Toronto Maple Leafs prospect William Nylander is part of a new breed of Swedish player, one who expects his country to win medals at the World Junior Championship. One more victory and that possibility will become a reality for the high-scoring Swedes.
The Swedes have qualified for the semifinal at the World Junior Championship. And in other news, the Beatles have broken up, water is still wet, overeating can lead to weight gain and Facebook has been officially confirmed as the biggest waste of time in the history of the world.
Much is made of the pressure on Canada’s teenagers to win this tournament. Just watch tonight’s telecast and you’ll be reminded of that a couple hundred times. In fact, if you don’t watch yourself, you could be convinced into thinking that Canada is the only team that wants to win it every year. But the Swedes, on the heels of their 6-3 win over Finland in the quarterfinal, are doing a pretty good job of convincing the world they expect to be a perennial medal contender in this event as well.
By clinching an appearance in the semifinal, Sweden has made it to the final four of the WJC in each of the past nine tournaments. Included in that are one gold medal, four silvers and a bronze. And as long as teams continue to be foolish enough to take penalties against them, there’s a good chance the medal haul will continue in 2015. All the Swedes have to do now is defeat Russia in the semifinal, the same team they defeated 3-2 during the preliminary round, and at least a silver medal is assured.
If you give a 5-3-1 score for gold, silver and bronze, respectively, Sweden tops the past five years with 12 points. Russia has 10, USA nine and Canada just seven. No wonder Sweden goes into this tournament with its typical quiet confidence.
“We know how good we are,” said William Nylander, a Toronto Maple Leaf prospect and apparently, the first cocky Swede who has ever lived. “You want to set your standards high because you expect a lot more of yourself.”
That was not always the case with the Swedes, who would often come to this tournament hoping to do well and sometimes being successful, but not being terribly upset when they lost. Sweden now has the mentality that both North American teams and the Russians have that anything short of a gold medal is considered a disappointment. That’s actually consistent with the attitude most Swedish NHL players have. Great guys, polite as anyone you’ll ever find, but competitive as all heck.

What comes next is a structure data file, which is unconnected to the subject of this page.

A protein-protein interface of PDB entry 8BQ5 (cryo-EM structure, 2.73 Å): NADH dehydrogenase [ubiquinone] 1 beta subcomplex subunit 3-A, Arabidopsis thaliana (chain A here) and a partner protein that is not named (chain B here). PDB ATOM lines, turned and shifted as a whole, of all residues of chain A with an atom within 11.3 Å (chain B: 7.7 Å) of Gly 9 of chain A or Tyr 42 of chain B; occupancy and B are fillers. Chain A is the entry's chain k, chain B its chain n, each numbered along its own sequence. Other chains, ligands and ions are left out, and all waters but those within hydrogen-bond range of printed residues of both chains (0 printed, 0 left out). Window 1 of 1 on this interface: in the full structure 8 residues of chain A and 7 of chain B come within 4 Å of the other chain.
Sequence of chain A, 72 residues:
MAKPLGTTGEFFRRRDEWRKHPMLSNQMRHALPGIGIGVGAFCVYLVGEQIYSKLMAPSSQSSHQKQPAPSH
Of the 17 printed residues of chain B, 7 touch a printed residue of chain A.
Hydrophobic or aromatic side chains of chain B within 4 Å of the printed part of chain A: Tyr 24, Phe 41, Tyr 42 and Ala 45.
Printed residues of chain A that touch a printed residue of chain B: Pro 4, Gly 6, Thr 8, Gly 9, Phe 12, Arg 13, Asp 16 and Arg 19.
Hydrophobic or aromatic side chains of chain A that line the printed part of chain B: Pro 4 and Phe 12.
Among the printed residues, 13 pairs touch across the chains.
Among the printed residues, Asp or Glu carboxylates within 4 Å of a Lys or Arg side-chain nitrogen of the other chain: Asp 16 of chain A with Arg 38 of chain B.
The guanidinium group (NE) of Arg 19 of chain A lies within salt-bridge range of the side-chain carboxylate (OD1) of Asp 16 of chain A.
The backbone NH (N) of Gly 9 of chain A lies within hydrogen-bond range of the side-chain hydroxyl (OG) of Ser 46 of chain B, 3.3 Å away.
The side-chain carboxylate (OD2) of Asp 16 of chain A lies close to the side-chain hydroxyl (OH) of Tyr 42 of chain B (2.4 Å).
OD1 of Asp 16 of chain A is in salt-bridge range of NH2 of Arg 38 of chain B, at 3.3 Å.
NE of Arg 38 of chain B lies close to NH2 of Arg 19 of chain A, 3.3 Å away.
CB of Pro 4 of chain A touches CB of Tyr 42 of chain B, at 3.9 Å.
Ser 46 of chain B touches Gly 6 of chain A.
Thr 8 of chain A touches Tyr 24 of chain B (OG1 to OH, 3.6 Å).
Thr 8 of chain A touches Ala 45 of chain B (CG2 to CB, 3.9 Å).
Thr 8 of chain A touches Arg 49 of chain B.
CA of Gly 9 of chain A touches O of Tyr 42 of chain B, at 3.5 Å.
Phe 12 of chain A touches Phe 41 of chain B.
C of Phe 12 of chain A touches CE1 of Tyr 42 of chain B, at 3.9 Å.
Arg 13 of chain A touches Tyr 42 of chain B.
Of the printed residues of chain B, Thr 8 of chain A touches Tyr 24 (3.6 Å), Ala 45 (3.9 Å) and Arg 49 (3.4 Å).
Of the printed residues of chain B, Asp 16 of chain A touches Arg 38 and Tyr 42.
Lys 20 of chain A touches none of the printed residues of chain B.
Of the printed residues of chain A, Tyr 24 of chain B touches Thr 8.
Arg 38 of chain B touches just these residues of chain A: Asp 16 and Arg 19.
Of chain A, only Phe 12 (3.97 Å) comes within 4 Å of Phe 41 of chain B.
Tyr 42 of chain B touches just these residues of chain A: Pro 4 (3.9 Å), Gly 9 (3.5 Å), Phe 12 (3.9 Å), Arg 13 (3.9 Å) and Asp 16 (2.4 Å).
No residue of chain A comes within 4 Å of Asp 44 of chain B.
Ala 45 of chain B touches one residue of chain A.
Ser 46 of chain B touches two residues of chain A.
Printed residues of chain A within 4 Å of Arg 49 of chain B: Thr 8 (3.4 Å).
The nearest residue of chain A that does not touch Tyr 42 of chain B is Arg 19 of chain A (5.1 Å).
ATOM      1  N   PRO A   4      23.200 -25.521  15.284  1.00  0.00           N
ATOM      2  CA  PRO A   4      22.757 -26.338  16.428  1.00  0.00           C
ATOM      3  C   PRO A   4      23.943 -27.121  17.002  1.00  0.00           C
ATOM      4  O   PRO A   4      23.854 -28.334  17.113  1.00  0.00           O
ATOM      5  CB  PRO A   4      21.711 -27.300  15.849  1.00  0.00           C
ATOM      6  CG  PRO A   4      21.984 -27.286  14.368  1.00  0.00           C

“We’re pretty humble,” said Vancouver Canucks prospect and defenseman Gustav Forsling, who scored his third of the tournament. “We do all the hard stuff like block shots and backcheck. It’s in the group. We have some pretty good character here.”
And, as always, Sweden is as skilled as any team you’re going to find in the tournament. The game against Finland was Sweden’s fifth of the tournament and the fourth in which they had scored five or more goals. Overall, Sweden has outscored its opponents by a 24-9 margin. Three of the goals Sweden scored against Finland came on the power play, albeit with two of them coming 5-on-3. But the biggest difference between the Finns and the Swedes was that the Finns, as determined and persistent as they are, simply did not have the skill level the Swedes had. Finland, in fact, failed to score a single power play in the tournament and went 0-for-5 with the man advantage.
Much of the success of the Swedish power play comes from Forsling’s low, hard and accurate shot, which is complemented by Nylander’s ability to feed him the puck. Much of the Swedish thrust with the man advantage comes from up high rather than in front of the net. Like Nicklas Lidstrom and Niklas Kronwall, Forsling has the ability to find his way through traffic with his shot.
“We play where they give us the open space,” Nylander said. “If they’re giving us space up top, why do you want to force it down low? We just want to keep it simple and make easy plays.”
The only thing standing between Sweden and a spot in the gold medal game for the fourth straight year is the Russians, a team that has truly been an enigma. The Russians needed a shootout to beat Denmark in its opening game, should have beat the Swedes and lost and looked terrible in a 4-1 loss to the Czech Republic in their final preliminary game.
“They want to have the puck and we want to have the puck,” said Swedish coach Rikard Gronborg. “We have to get a plan together to have more pucks than them because they have really good transition. Half of the game we played against them here they had us on our heels because their guys did such a good job of joining the rush and that’s something we have to shut down.”